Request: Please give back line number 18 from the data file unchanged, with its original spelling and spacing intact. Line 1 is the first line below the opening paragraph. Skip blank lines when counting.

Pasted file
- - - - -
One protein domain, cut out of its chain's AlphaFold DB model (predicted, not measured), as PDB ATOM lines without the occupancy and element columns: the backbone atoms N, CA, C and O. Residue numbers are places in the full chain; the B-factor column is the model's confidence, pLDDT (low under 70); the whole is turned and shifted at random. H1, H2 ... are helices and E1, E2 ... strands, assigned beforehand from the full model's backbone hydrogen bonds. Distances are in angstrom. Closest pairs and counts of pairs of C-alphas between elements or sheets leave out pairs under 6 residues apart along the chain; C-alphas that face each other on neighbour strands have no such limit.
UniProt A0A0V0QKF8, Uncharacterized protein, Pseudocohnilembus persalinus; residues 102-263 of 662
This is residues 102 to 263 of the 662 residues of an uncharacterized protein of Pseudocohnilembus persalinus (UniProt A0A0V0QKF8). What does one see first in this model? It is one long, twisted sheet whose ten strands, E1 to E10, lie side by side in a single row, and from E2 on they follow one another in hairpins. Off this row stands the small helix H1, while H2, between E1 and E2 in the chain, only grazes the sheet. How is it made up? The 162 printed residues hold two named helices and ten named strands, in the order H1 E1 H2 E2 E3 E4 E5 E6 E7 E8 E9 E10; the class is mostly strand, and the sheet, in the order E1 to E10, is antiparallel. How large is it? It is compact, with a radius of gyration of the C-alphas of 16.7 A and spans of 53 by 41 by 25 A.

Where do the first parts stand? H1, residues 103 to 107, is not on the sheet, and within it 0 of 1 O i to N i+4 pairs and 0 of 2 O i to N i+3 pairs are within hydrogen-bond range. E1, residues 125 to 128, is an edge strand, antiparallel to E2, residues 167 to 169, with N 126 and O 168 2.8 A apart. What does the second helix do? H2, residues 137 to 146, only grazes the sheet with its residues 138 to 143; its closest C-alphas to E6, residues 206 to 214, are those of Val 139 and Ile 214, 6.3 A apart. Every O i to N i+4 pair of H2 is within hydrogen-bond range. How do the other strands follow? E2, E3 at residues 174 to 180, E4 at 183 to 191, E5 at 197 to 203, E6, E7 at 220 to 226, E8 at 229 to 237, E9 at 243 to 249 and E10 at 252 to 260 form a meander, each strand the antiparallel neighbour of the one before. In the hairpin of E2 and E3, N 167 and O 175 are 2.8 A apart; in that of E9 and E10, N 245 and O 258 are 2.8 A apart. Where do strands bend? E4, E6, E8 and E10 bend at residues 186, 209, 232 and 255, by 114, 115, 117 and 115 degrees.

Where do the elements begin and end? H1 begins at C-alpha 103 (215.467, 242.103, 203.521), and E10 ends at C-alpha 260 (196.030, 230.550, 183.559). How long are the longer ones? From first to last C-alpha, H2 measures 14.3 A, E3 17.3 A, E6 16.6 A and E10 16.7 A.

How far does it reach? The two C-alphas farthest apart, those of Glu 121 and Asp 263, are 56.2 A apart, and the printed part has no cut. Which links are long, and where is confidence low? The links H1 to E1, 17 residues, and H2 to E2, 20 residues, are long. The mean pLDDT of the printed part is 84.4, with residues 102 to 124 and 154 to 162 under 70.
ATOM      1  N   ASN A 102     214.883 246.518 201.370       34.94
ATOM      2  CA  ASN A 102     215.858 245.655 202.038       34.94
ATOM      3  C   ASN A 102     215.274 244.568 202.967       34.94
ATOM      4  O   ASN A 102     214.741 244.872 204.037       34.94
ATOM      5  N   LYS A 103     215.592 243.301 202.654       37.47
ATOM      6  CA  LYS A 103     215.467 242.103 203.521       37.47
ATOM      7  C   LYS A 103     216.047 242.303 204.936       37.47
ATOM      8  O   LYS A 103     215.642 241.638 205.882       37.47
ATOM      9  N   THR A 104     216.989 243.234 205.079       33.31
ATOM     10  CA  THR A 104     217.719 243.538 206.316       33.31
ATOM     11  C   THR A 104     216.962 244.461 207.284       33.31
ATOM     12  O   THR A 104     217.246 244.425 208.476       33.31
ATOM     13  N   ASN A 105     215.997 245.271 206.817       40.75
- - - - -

ATOM     13  N   ASN A 105     215.997 245.271 206.817       40.75